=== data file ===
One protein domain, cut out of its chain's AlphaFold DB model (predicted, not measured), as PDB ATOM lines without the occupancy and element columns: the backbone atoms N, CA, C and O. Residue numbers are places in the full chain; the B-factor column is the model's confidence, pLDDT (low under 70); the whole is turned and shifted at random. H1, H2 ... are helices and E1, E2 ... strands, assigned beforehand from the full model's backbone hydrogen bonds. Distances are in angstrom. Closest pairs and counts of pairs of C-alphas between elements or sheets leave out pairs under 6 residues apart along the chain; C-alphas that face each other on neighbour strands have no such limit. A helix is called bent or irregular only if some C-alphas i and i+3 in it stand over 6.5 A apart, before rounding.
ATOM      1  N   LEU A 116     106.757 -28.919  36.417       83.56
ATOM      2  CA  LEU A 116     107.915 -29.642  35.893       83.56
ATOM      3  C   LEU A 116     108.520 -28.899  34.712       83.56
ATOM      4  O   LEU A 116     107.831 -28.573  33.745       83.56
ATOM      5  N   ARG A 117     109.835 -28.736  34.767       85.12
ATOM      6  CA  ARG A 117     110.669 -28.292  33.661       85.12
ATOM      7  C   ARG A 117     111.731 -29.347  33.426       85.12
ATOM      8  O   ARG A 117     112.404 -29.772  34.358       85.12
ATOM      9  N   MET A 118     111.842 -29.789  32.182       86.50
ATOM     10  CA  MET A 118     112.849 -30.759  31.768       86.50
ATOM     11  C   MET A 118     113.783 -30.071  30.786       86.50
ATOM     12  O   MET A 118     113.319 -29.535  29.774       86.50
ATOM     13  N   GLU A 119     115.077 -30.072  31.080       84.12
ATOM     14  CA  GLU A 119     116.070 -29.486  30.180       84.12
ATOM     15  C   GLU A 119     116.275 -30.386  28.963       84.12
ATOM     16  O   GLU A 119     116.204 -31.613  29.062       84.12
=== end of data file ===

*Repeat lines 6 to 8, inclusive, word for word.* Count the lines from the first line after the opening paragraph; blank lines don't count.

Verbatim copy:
ATOM      6  CA  ARG A 117     110.669 -28.292  33.661       85.12
ATOM      7  C   ARG A 117     111.731 -29.347  33.426       85.12
ATOM      8  O   ARG A 117     112.404 -29.772  34.358       85.12